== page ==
Blue Cross Blue Shield in Minnesota is getting 49 percent increase in premiums and they have a 60 percent market share for the coming year. An upper middle class family that recieves no federal assistance will get a family plan that goes from $1300 a month to $1900 a month plus deductible of $7800

  12. Vincent Hanna says:

    What about non-rich people Jason? Or is your only concern for the wealthy?

  13. Bill Marsh says:

    Vincent, please define wealthy. Do you mean anyone not getting an Obamacare subsidy? Like anyone with a private sector middle-class income and who actually has to pay for their health insurance?

    PMD-Get real- deductibles are significant real costs for anyone in the private sector that uses their health insurance on a regular basis. You don’t need to be impressed, you need to do the math. Please try to think for yourself, just google “Obamacare deductibles” and read. As to Bruce Thompson- he needs to be called out for dishonest reporting. Just because Bruce Thompson writes for a web site doesn’t make him honest or an expert. But if he is an expert, he is dishonest. And if he thinks he is being honest in his analysis, he is not an expert.

    Jake- How do you define a handful- 50 million people? 75 million people? You obviously must be an economic genius if you think the Obamacare trainwreck, the supposed “Affordable Care Act”, is a success (that would be sarcasm in case you don’t get it). Please tell us oh economic genius why insurance companies are causing Obamacare to fail because they don’t want to sell insurance at a loss. And while you are at it, tell us why the publicly-funded health insurance cooperatives are failing across the country. Also, please specifically tell us what I have said that is economically illiterate.
    Let’s hear it genius. And then while you are at that, please refute the lies and fraud that the Obamacare trainwreck was sold on. Tell us Obama and his co-conspirators did not say every household would save $2,500 on their insurance. Tell us that Obama and his co-conspirators did not promise that “If you like your plan, you can keep your plan.” And if you can’t refute that, then tell us why should we trust your hucksters for anything else regarding our health insurance. And please tell us who the Dems were compromising with when they enacted the Obamacare trainwreck. They controlled everything then. They completely own it along with supporters like you. Please tell us.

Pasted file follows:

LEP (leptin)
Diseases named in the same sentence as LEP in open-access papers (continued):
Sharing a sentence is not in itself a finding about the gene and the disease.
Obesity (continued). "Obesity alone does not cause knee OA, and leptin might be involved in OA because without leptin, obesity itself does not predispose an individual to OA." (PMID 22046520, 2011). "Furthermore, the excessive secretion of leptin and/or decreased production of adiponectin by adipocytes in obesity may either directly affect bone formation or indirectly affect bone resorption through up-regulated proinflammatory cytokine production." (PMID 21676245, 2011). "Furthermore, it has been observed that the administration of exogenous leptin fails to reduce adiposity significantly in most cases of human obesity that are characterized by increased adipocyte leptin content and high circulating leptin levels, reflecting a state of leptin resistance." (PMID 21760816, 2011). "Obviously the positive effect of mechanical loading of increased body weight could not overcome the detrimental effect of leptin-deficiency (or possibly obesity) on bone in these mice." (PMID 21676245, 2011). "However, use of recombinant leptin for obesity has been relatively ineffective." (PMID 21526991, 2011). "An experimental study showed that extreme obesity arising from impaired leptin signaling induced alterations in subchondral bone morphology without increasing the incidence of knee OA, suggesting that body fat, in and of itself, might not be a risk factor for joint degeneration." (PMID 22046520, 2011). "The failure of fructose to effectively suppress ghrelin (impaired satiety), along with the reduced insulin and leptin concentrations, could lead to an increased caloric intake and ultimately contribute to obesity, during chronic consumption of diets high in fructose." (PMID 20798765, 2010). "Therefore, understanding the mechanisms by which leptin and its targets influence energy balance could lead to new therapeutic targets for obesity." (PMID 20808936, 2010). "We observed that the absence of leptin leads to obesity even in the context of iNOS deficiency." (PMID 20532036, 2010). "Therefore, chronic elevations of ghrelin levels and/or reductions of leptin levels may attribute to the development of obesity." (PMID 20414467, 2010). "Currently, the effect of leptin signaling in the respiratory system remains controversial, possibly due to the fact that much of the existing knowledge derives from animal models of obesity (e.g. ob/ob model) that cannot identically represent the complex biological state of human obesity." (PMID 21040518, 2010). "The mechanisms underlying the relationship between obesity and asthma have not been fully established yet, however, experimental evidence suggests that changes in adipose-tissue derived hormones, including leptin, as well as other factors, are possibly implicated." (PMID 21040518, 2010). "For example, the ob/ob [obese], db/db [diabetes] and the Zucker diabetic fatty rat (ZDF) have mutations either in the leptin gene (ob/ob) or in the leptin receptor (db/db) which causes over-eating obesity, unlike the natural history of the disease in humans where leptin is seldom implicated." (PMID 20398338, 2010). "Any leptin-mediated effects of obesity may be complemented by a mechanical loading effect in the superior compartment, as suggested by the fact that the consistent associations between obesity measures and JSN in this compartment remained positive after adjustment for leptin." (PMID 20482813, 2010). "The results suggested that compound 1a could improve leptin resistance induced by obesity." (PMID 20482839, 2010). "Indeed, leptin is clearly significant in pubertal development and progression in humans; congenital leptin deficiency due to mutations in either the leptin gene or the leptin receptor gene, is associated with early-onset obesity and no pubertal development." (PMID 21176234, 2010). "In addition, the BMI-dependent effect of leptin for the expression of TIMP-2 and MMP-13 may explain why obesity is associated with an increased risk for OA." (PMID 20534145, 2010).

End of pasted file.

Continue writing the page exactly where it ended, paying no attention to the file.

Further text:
PS- Here is a definition for those that are open to learning something. Propaganda-“information, especially of a biased or misleading nature, used to promote or publicize a particular political cause or point of view”.

    PPS-So can others call Obama a supreme jag if Jake is allowed to call Walker a jag? Is that now fair game on this site? After all, Obama created the Obamacare trainwreck, Walker just reacted to it. And editors- If Jake is allowed to call people “baggers”, can others use derogatory names of a sexual nature about Jake? Please let us know what the rules are, because if Jake wants to go gutter, I’m sure words can be found that would be appropriate for him.

  14. Jake formerly of the LP says:

    Billy Bags- You rant and rave, but give no real numbers and have ZERO solution to the real problem of covering the uninsured and in stabilizing costs so people aren’t thrown into bankruptcy once they face a helth problem that their insurance won’t cover. Me and Bruce have shown that Obamacare have made progress in solving these problems, but all you do is bitch and offer ZERO in response, Billy Bags.

    The reason some of these insurance companies don’t want to be part of the Obamacare exchanges is because free-market capitalism relies on profit, and there’s no profit to be had from dealing with that portion of the citizenry. Sounds like a need for single-payer or public option to me, because I feel humans deserve that stability, but I suppose your arrogant self just shrugs and says “Sucks to be them.” Niiiice.